Vancouver trainer Larry Ashley had to come out and assist Stan Smyl off the ice. The injury he had sustained on the play meant he wouldn't be able to take the shot. Once again, Harry Neale had to select one of the players who had been on the ice at the time of the infraction. Czech star Ivan Hlinka was his choice. Neale told me later that his instructions to Hlinka were very clear; "If you don't score on this penalty shot, just keep skating right out the end of the rink, all the way back to Czechoslovachia!" Needless to say Ivan Hlinka scored the tying goal with 30 seconds remaining. The moment I signaled the goal, beer cups (many of them still full) and everything else that wasn't nailed down in the arena rained down in my direction.

Had I been the referee in the Mighty Ducks championship game I would have informed Coach Bombay that Charlie Conway was the player designated to take the penalty shot. That of course would only be if Conway had not been chopped down and injured on the play; which might have prevented him from taking the shot. Should that be the case, Coach Bombay could choose any other player who had been on the ice at the time of the infraction? Hopefully Bombay's instructions to that player would not be as direct and harsh as Harry Neale's were to Ivan Hlinka!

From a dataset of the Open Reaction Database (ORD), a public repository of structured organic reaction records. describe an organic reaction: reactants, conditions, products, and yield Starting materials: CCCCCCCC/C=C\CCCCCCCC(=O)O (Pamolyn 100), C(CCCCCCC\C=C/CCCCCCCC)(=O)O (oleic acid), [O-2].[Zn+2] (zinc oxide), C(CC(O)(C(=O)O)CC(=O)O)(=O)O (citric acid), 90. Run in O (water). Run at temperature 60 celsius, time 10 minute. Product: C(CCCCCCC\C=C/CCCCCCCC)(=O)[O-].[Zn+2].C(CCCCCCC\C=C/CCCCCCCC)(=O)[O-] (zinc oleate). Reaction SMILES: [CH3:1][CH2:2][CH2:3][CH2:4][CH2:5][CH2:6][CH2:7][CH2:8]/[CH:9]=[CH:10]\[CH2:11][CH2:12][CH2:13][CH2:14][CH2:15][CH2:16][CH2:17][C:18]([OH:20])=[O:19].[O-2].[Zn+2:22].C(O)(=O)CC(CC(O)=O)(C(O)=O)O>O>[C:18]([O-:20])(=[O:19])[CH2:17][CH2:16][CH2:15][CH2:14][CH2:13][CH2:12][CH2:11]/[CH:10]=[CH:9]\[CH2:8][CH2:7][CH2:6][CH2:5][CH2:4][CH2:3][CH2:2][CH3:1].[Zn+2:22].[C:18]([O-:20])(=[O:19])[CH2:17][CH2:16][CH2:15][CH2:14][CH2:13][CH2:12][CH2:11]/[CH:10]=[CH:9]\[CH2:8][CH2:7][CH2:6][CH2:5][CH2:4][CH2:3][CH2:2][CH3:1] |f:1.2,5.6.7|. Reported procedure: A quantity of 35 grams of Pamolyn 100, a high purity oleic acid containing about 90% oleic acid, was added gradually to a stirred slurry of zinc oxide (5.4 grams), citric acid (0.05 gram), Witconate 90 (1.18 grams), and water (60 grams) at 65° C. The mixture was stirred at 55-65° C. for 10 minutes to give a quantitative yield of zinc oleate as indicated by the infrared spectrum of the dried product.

Finally, in your experience working in the NHL and other leagues, would you say tying a goaltender to the net typically frowned upon?